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Monday, April 21, 2008

Thinking Big

While doing the Smithsonian Craft Show last week, I was able to take an hour to visit the Helen Williams Drutt Jewelry Collection exhibit at the Renwick Gallery Museum of Fine Craft. It's an understatement to say I was absolutely blown away by the collection of art jewelry she has collected over the past 40 years.

After looking at the breath-taking jewelry pieces made by many different artists, what I came away with more than anything is the question "Why don't I think that big?" By thinking big, I don't mean big in scale, although that can be part of it, but rather big in idea, or big in elaborateness, big in complexity, big in the amount of time it takes to make it.

Unfortunately, sometimes we think that in order to make any money doing what we do, we have to do "affordable" work, or work that is popular. I'm not convinced that we have to think small in order to make a living and in fact, we may make a better living if we occasionally think "museum stuff" -- meaning work we would like to have in a museum or a conoisseur's collection someday.

I have seen so much unassuming polymer work -- little earrings, one small pendant on a cord, a bracelet made up of 10 or 12 beads. BORING. Not only would it never be in a major show, but people would not buy it for more than $5.00. Now it's fine to have some pieces that are affordable to the mainstream, but you also NEED pieces that are spectacular and even "pricey" to draw customers to your work. Also, there are people who only want to purchase spectacular pieces, and they don't want $5.00 earrings!

Thinking big takes risk. What if we spend all this time on one piece and it looks lousy when we're done? What if nobody likes it? I have created pieces that I was very excited about, but in the end didn't work out to my liking. But the next piece -- or the piece after that -- succeeded and in the end it was worth taking the risk to learn and develop. Everything worthwhile in life requires risk.

Thinking big takes work. I have once or twice taken a couple of months to make a piece, from sketching, planning, working it out and perfecting. Some of the pieces in the Renwick exhibit, however, I know took more than a couple of months just to work out the idea. Some of us are just not that interested in really putting a lot of work into something, we're a little lazy. Well, unless you are willing to work at it you'll just have to realize that your work will never be that good and you may not be as successful financially or artistically as you might like. That's OK, you just have to understand that.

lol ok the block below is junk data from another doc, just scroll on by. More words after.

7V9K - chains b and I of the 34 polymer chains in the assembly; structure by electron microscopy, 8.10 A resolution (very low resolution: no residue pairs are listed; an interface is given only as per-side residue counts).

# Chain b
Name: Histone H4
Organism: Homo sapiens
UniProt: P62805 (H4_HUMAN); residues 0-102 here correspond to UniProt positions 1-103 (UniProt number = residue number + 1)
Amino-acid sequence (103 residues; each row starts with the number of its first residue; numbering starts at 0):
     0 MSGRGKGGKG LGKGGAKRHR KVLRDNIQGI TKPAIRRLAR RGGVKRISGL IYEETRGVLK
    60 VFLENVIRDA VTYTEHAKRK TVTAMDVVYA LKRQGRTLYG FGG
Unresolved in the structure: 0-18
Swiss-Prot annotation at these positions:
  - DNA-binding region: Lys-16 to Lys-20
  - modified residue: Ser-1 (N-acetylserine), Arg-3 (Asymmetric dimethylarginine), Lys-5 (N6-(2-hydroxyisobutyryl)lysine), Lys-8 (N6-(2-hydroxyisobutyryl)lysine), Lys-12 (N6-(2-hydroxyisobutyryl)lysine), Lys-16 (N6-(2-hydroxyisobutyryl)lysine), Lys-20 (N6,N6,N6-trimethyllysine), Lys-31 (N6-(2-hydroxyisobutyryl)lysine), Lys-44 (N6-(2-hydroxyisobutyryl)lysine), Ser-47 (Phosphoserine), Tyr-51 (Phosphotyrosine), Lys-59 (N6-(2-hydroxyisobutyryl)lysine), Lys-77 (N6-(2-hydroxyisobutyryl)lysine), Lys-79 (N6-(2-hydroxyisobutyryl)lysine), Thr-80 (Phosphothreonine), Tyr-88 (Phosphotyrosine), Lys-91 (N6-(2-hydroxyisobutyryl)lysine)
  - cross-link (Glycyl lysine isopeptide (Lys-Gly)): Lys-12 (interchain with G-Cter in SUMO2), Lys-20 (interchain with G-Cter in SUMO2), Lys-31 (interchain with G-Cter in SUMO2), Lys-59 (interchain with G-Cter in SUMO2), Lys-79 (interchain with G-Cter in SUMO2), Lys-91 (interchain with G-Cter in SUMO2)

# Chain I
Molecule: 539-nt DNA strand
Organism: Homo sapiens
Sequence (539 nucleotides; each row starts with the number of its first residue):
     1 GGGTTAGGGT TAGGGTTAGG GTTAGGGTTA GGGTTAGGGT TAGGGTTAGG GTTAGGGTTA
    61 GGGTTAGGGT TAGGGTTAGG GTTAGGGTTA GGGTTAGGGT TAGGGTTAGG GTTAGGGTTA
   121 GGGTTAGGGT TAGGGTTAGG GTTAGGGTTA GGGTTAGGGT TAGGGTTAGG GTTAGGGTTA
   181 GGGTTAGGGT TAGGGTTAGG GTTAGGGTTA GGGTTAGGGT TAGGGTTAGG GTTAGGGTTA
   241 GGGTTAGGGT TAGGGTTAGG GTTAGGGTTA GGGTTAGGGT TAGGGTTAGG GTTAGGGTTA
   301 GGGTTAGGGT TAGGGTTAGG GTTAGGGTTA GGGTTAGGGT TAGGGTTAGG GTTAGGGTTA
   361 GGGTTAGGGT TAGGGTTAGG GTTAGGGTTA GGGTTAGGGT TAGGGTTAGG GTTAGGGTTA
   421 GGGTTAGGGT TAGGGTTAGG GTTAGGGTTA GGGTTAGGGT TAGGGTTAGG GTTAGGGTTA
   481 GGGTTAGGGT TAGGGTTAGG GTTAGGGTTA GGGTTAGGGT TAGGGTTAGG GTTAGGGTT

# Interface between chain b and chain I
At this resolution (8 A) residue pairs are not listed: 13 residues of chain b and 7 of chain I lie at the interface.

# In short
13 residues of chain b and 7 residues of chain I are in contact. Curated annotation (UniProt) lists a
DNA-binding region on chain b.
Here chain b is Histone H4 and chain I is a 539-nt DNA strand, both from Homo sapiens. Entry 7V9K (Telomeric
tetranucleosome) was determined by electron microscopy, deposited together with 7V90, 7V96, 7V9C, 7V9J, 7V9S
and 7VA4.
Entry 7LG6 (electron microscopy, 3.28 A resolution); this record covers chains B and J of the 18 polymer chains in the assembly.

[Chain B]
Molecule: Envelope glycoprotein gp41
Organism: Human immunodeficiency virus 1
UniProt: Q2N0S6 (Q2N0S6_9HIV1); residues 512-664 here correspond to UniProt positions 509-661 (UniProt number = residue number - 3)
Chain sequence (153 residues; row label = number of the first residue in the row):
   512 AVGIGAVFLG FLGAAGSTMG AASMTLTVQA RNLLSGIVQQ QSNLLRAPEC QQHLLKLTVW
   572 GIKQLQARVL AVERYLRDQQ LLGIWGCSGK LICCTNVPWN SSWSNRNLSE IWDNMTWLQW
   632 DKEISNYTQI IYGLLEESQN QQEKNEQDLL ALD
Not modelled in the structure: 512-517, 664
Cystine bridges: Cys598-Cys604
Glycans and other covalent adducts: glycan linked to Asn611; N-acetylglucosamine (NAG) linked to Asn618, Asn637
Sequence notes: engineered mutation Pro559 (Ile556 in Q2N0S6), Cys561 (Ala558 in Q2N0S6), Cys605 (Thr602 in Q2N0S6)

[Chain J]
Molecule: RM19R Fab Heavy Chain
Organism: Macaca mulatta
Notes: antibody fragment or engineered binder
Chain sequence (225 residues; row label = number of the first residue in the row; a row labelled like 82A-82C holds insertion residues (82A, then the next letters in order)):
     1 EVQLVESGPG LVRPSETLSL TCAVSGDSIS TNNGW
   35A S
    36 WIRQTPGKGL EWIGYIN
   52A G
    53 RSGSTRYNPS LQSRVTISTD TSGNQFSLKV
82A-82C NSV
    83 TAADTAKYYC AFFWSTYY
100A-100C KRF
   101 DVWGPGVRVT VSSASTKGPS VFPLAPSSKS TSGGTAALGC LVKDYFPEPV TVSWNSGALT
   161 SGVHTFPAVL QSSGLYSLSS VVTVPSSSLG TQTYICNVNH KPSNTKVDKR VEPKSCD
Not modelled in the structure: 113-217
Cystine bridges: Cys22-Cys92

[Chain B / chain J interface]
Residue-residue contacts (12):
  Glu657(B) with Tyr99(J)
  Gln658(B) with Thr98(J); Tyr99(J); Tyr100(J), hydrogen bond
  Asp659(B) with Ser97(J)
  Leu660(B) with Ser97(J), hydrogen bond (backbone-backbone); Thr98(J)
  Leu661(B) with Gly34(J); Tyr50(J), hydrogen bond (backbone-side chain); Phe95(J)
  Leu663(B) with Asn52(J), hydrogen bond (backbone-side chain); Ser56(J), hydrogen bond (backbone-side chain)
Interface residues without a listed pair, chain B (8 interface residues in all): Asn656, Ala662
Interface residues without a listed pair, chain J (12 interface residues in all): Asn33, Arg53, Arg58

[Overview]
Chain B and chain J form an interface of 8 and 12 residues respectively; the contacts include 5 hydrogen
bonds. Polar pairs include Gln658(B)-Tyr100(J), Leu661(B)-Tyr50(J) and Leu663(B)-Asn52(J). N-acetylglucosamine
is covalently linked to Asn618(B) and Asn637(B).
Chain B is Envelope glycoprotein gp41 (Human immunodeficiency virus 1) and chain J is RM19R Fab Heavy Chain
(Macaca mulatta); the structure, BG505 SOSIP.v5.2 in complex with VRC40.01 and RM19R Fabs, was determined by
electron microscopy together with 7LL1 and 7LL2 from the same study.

Thinking big also takes perseverence. I've realized over 30 years of working at it that yes, being an artist takes some talent. But far more than that it takes passion and perseverence. Just keep making things, just keep doing it, just keep working and the ideas will come, you'll keep getting better and better!

As I'm writing this, I'm saying it to myself, even though I know it all already. I need to Think Big!

Thursday, April 10, 2008

An award from the 2008 Smithsonian Craft Show

Kathleen is currently in Washington, D.C., where she is exhibiting at the prestigious Smithsonian Craft Show through this weekend (Sunday, April 13th). Yesterday she was very honored to receive the show's New Direction - Excellence in Design Of the Future award. To give some context, the annual Smithsonian Craft Show is one of the two most discriminating and prestigious shows in the world for contemporary fine craft, in the opinion of many leading artists. Kathleen was juried into this show several times earlier in her career, and indeed was profiled by Smithsonian Magazine in 2000, but had seen a Smithsonian dry spell in recent years. She asked me to share with you that returning to that extremely competitive show, with a risky/bold new body of work, was the culmination of a dream/goal for her, and she is thrilled to have received this award. She will share many more of her feelings and observations about the state of fine craft (including polymer clay) gleaned from experiencing this show upon her return. Now she will have some time to get back to blogging, which is still a new thing for her.

Sincere regards to all,

David Dustin